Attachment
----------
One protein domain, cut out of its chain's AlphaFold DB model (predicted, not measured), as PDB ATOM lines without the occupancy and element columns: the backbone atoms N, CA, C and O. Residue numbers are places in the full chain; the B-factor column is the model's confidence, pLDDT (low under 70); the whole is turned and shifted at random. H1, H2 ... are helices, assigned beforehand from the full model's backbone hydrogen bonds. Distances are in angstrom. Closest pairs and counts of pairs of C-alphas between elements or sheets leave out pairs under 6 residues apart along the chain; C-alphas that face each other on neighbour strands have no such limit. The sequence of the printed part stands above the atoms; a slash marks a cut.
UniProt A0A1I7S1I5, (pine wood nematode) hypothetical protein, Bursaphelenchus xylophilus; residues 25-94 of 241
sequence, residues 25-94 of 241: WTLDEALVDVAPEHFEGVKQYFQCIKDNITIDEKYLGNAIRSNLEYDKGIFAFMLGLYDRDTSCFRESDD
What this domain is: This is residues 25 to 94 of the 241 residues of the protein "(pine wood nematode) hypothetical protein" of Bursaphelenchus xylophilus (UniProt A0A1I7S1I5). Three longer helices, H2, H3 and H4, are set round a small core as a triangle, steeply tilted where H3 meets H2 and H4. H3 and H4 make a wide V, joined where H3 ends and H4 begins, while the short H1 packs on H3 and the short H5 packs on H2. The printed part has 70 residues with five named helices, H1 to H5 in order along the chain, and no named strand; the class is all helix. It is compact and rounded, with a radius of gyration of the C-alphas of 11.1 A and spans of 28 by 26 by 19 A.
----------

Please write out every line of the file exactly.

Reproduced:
One protein domain, cut out of its chain's AlphaFold DB model (predicted, not measured), as PDB ATOM lines without the occupancy and element columns: the backbone atoms N, CA, C and O. Residue numbers are places in the full chain; the B-factor column is the model's confidence, pLDDT (low under 70); the whole is turned and shifted at random. H1, H2 ... are helices, assigned beforehand from the full model's backbone hydrogen bonds. Distances are in angstrom. Closest pairs and counts of pairs of C-alphas between elements or sheets leave out pairs under 6 residues apart along the chain; C-alphas that face each other on neighbour strands have no such limit. The sequence of the printed part stands above the atoms; a slash marks a cut.
UniProt A0A1I7S1I5, (pine wood nematode) hypothetical protein, Bursaphelenchus xylophilus; residues 25-94 of 241
sequence, residues 25-94 of 241: WTLDEALVDVAPEHFEGVKQYFQCIKDNITIDEKYLGNAIRSNLEYDKGIFAFMLGLYDRDTSCFRESDD
What this domain is: This is residues 25 to 94 of the 241 residues of the protein "(pine wood nematode) hypothetical protein" of Bursaphelenchus xylophilus (UniProt A0A1I7S1I5). Three longer helices, H2, H3 and H4, are set round a small core as a triangle, steeply tilted where H3 meets H2 and H4. H3 and H4 make a wide V, joined where H3 ends and H4 begins, while the short H1 packs on H3 and the short H5 packs on H2. The printed part has 70 residues with five named helices, H1 to H5 in order along the chain, and no named strand; the class is all helix. It is compact and rounded, with a radius of gyration of the C-alphas of 11.1 A and spans of 28 by 26 by 19 A.